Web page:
Basket_of_moneyNew research from the States suggests that competition for jobs and more availability of consumer goods is linked to lower fertility. The team of anthropologists from Georgia have even developed a mathematical model to back up their arguments. They say that there is a worldwide pattern which shows that fertility declines when there is more social inequality.

When I first read this, I imagined it was suggesting some peculiar link between consumerism and fertility, but when you examine the facts more closely it’s more a combination of things that we’ve already known, including the fact that women who are more educated are more likely to delay having children – but if you are interested, you can find out more about the research from Emory University here

Fertile Minds Forum

I think there may still be time to register for a forum being held tomorrow evening in London called the “Fertile Minds Forum London – Talking About Infertility”. It is open to anyone with an interest in fertility, either in your professional or your personal life, and it based around some new  research on communication about infertility at Lancaster University which highlights the gap between the experience of infertility and how it is viewed by the public and clinics.

The team from Lancaster want you to contribute to the discussion to look at how their research can be used to improve communication and the experiences of people going through fertility problems. They will be looking at a number of key areas including
•Stereotypical representations of childlessness
•Problems with clinical communication
•Managing expectations and loss
You can book via EventBrite here: https://www.eventbrite.co.uk/e/fertile-minds-forum-london-talking-about-infertility-tickets-21485533810?aff=es2

Fertility research request

Another research request, this one from a team at Oxford University. They are keen to interview people who have had IVF/ICSI in the UK in the last five years. They want to talk to people about their views on allowing their personal data to be used in fertility research – if you had treatment in this time frame, you would have been asked if you were willing to allow information to be used for research purposes.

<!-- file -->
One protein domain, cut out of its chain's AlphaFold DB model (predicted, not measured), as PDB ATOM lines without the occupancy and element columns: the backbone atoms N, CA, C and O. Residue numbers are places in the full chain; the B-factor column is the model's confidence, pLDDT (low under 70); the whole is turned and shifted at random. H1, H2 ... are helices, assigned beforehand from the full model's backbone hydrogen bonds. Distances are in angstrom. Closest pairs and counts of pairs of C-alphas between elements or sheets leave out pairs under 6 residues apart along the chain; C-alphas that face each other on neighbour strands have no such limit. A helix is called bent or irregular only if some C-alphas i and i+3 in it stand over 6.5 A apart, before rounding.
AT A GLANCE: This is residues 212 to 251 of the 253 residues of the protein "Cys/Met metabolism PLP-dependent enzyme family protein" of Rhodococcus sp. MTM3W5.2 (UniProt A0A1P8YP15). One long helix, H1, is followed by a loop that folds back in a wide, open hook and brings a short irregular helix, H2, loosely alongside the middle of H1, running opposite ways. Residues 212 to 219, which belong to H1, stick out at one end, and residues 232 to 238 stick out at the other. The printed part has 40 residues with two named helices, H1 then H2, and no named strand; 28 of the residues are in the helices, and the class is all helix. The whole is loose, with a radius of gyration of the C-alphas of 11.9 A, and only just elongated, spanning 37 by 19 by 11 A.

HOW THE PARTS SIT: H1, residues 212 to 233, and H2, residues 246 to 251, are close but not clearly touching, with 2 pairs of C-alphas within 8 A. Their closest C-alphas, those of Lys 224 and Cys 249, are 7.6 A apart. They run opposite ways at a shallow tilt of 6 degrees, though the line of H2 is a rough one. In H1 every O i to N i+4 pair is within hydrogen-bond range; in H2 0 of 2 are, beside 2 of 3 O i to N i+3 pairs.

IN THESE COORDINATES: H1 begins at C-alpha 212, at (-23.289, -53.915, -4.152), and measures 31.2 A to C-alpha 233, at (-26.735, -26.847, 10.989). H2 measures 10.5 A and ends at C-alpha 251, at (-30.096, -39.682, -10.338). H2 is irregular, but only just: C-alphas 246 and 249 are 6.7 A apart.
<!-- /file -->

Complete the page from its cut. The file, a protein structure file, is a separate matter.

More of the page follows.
If you have had fertility treatment at a clinic in the UK in the last five years and live in England, you can contact Dr Claire Carson if you would like to know more about this research project or are interested in taking part. You can call her on 01865 289755 or email claire.carson@npeu.ox.ac.uk

Have you had IVF in the last 5 years?

If you’ve had fertility treatment in the last five years, a team of researchers from Oxford University are keen to interview you for their work looking at how and why people decide whether to allow their personal data to be used for fertility research.

If you might be interested, or want to know more about the project, you can contact Dr Claire Carson at claire.carson@npeu.ox.ac.uk or you call call her on 01865 28975. You will need to have had fertility treatment in a clinic in the UK in the last five years and you also need to live in England.

Fertility research – can you help?

Would you be able to spend a couple of minutes completing a quick questionnaire to help a research team?

They are keen to find out people’s views about time lapse imaging which some clinics are now offering with IVF/ICSI treatment. They want to assess whether fertility patients think a research trial to see how effective this is would be useful. You don’t need to have any personal experience of it but you do need to have had or be going to have IVF/ICSI.

If you have a spare couple of minutes, you can find their questions here – https://www.surveymonkey.com/s/66KDPTQ